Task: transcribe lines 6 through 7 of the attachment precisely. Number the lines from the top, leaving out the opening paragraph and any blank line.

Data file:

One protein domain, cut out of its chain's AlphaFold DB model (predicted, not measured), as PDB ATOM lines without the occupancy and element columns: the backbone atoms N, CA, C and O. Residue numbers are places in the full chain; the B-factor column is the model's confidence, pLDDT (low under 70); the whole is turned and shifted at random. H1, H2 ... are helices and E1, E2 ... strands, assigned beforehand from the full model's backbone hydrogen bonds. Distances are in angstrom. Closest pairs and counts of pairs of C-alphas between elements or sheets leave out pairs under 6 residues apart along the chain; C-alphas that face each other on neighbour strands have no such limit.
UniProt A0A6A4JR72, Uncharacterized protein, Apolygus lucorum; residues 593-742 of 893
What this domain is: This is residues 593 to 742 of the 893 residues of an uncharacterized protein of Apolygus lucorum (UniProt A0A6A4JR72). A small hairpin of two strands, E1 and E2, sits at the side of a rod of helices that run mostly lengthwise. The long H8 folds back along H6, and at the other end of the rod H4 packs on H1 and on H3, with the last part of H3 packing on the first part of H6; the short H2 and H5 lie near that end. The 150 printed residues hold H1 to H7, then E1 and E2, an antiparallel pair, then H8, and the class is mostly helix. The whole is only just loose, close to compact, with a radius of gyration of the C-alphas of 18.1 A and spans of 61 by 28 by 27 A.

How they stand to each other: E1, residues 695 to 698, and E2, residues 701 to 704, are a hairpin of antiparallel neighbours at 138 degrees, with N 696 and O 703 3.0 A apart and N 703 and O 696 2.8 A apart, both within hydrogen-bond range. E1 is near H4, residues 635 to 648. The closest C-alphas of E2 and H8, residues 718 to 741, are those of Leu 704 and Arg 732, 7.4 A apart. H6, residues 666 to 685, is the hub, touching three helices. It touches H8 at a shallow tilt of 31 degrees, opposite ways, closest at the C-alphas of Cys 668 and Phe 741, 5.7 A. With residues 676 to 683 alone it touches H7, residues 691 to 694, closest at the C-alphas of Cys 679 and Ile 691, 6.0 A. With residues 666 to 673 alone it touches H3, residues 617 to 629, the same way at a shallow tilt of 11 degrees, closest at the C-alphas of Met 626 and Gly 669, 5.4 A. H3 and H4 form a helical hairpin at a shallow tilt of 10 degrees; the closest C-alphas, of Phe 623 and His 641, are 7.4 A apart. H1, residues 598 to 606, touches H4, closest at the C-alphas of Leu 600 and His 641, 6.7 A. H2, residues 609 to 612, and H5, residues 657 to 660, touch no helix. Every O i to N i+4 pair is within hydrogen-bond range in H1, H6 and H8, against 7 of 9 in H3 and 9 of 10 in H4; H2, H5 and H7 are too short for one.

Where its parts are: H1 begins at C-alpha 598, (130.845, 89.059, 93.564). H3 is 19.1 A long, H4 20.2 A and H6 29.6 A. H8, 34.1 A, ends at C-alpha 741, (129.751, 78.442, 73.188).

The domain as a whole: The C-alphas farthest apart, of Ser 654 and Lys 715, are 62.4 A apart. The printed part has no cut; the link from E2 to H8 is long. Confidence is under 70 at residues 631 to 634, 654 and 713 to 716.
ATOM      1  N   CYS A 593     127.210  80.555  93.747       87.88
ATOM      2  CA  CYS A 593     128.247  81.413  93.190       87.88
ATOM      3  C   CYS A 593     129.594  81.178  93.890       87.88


ATOM      1  N   CYS A 593     127.210  80.555  93.747       87.88
ATOM      2  CA  CYS A 593     128.247  81.413  93.190       87.88